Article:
What follows is an initial and provisional assessment of the strengths and weaknesses, ellipses and omissions, and contemporary relevance of the series of texts that have come to be known as the ‘Nairn-Anderson Theses’.
The key tenets of the ‘Theses’ in my view can be broken up into three essential themes.
1. An articulation of the notion of British ‘particularism’. Even though in the political tradition from which I come expressions of British particularism have been viewed as somewhat heretical, I think it is the case that without a very basic grasp of the fact that in certain fundamental historical respects Britain/England is ‘different’ (concretely, by way of contrast with Europe, and in particular with ‘western’ Europe) then one is faced with great difficulties in any attempt to unpick the root elements of present-day British reality and the essentially British historical process which underlies it. The problem faced by British socialists has never been the idea of British ‘particularism’ as such but rather that of British superiority: in the sense of both the concrete reality of the bourgeois society facing it, and in the way that the British left has in successive waves incorporated the reactionary assumptions behind the reality (Labourism; British Stalinism; Healy, Grant Cliff et al). But a British Marxism which rejects the notion of British particularism in the name of a disavowal of British superiority will actually end up reinforcing the very idea of the latter: in much the same way as the ‘great-power’ internationalist’s disavowal of ‘narrow nationalism’ actually reinforces the chauvinism of the great power itself, or as the revolutionary syndicalist’s abstention from the political struggle actually reinforces the position of the bureaucrat.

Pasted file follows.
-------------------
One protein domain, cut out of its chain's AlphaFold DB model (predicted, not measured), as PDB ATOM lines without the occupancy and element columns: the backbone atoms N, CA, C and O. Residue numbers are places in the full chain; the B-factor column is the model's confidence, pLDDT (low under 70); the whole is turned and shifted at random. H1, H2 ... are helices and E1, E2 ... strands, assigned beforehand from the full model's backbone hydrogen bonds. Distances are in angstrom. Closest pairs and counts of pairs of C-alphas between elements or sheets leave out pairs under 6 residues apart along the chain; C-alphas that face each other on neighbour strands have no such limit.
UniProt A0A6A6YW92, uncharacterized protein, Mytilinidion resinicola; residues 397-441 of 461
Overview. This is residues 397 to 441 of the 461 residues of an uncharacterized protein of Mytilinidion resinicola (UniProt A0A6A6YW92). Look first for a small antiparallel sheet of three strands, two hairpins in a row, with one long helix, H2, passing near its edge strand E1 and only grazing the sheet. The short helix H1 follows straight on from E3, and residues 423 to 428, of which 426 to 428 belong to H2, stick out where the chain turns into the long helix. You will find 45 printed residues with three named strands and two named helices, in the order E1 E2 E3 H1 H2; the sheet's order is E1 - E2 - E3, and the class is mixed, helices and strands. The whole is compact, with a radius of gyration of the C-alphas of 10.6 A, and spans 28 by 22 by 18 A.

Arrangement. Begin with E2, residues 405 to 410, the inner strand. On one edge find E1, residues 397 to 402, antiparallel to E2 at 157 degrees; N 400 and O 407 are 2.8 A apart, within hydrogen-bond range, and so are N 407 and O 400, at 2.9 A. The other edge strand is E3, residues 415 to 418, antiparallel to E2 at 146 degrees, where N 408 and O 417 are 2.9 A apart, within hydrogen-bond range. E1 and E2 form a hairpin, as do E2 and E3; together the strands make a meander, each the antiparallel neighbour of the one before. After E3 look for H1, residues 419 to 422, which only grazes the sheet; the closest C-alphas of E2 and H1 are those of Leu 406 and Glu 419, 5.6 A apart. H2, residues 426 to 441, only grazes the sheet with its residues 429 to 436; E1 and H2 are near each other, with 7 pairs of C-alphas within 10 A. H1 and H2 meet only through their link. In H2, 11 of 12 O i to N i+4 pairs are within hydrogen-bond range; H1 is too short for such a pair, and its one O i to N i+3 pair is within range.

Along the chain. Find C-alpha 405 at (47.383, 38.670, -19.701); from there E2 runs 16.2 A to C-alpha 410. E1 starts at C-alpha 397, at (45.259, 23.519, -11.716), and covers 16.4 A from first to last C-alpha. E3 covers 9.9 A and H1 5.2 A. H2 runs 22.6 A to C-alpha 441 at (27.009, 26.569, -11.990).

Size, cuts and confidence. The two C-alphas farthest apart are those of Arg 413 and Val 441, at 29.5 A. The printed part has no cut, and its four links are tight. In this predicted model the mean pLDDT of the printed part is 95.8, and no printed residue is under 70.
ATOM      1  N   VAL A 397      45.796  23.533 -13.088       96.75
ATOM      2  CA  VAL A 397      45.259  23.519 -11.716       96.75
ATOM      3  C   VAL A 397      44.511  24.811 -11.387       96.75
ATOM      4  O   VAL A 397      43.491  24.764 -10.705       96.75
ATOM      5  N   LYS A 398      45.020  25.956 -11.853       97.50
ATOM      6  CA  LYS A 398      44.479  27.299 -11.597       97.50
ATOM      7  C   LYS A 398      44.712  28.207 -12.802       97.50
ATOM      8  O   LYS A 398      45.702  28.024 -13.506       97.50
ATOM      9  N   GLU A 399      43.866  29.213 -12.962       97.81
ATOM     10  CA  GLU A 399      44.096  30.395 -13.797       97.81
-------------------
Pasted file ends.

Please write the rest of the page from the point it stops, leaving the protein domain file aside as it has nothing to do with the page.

More (pdf: 127KB): Notes on the Nairn-Anderson Theses